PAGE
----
- Blogging is still an extremely effective way to drive traffic to your site and consistently appear in searches. New blog posts are automatically boosted higher in Google search results and they instantly tell users that your company is active in your industry. A company blog should be a mix of informative, entertaining, and product focused articles.
- Ensure you’re posting regularly to social media, including Facebook, LinkedIn, Twitter and Instagram. If you’re creating blog posts and videos, you have plenty of content to fill your social media pipeline.
- Be sensitive.
There is a fine line between adapting your business to a crisis situation and appearing opportunistic or exploitive. I have seen some ads in extremely poor taste, promoting “pandemic sales” or even pitching emerging economic opportunities as a result of the pandemic in an excited tone. This is obviously insensitive to the millions of people who have lost friends and family members to this virus, or are struggling to make their next rent payment. There are companies marketing supplements that state or imply they provide protection against COVID-19. Tom Brady’s immunity blend called Protect was instantly criticized for exploiting coronavirus fears. Offering solutions to the problems people are facing is totally fine, if done in a respectful, ethical and tactful way.
- Make the jump to e-commerce sales.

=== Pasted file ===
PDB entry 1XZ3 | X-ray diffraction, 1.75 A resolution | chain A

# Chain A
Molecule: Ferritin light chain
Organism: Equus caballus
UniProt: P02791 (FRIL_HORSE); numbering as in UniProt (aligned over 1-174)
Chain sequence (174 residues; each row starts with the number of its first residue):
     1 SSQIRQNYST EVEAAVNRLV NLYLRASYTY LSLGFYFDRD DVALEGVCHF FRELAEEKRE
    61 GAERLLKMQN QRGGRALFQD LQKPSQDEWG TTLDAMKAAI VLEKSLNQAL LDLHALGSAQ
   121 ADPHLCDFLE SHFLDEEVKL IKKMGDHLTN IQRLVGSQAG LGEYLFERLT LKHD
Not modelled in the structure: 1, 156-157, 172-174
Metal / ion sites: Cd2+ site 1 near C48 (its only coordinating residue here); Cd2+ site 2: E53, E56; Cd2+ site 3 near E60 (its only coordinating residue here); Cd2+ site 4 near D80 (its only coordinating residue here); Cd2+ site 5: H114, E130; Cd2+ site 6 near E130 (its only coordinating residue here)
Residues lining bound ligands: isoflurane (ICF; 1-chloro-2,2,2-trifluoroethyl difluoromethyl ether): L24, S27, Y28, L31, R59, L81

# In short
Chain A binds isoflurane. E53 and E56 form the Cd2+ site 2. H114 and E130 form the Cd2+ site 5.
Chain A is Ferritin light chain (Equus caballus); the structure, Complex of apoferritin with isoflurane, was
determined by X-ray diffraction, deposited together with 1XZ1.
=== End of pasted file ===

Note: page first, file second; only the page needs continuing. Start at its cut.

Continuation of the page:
If you’re not already selling online, it’s not too late to make the leap. During the pandemic there have been many disruptions to the usual supply chain, and retail stores aren’t buying as many non-essential items from their vendors. If your company sells to distributors or retail stores, you may want to consider a direct-to-consumer approach. Creating an e-commerce website and marketing it to the end user could be an untapped revenue stream for your business.
- Change your product to meet new demand, or add a new product line that leverages your existing capabilities
This is perhaps the most drastic pivot a company can make, but there are already numerous success stories out there. Here are a few examples for inspiration:
- A Canadian liquor distillery, Hiram Walker & Sons, has started making hand sanitizer using their existing equipment.
- A popular photo booth rental company called The SnapBar instantly lost all of its existing business in March when the pandemic started. Within four days they came up with a new service which is now wildly successful: they launched a project called Keep Your City Smiling, which sells gift boxes “filled with high quality products, sourced from local small businesses in each city where we operate.”
- Bauer, the hockey equipment company, switched from making gear for the ice to creating medical gear inspired by protection for athletes. They’ve designed medical shields to be worn in conjunction with regular medical masks to provide total facial protection.
Keep in mind that a pivot doesn’t necessarily mean you have to start making medical supplies. Think of the broader long-term impact that the pandemic will have on our society, and how your company fits into that. Things like less commuting and the requirements for full home office setups; or the reduction of social gatherings and its effect on individuals and companies, and what people will need to help fill that void.
At The Uncommon Ground we would love to hear from you and help your business during this time in any way we can. Please feel free to contact us today.